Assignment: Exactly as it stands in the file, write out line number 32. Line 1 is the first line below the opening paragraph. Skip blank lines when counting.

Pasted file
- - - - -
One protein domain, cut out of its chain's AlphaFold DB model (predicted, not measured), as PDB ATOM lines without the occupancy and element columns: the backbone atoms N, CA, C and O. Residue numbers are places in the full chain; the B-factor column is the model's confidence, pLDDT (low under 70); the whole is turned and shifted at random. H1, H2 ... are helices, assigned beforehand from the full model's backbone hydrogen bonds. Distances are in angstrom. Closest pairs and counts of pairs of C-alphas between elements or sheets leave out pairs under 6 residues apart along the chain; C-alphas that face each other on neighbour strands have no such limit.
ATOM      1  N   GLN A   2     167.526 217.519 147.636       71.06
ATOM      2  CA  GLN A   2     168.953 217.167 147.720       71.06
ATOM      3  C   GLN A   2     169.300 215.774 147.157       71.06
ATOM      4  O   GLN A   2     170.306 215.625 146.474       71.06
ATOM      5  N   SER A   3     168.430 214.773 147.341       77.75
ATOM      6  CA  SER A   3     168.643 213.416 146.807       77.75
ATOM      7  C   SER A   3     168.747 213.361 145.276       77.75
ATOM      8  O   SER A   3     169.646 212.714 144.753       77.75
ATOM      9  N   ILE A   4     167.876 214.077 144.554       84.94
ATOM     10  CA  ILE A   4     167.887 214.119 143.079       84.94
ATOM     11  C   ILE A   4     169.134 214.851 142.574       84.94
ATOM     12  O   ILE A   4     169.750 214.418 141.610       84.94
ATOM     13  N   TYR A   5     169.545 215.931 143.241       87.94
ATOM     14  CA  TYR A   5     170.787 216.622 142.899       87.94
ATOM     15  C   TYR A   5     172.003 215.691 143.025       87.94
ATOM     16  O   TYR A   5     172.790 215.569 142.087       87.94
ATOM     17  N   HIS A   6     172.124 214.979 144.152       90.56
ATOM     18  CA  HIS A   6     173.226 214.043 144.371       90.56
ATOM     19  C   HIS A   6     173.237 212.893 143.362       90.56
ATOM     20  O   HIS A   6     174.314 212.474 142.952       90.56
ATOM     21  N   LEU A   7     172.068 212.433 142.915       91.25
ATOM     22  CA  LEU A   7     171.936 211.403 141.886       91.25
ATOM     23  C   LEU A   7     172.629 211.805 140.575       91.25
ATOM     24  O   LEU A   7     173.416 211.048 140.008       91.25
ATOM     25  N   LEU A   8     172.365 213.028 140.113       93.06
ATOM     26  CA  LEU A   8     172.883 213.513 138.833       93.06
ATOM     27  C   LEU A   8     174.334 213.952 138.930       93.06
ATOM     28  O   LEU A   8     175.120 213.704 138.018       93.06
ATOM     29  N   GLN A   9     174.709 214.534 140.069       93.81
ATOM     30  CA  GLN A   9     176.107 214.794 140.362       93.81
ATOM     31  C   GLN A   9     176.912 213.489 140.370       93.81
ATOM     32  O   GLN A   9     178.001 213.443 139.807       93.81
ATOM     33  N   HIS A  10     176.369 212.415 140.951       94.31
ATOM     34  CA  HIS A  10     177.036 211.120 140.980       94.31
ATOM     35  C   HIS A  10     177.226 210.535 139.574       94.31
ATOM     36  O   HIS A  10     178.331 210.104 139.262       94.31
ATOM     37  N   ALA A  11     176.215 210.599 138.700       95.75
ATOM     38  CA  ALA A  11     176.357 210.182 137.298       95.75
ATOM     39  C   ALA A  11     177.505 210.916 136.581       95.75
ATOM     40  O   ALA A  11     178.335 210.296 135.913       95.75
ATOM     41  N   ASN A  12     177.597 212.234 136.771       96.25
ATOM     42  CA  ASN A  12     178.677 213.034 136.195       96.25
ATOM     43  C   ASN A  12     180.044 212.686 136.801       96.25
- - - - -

ATOM     32  O   GLN A   9     178.001 213.443 139.807       93.81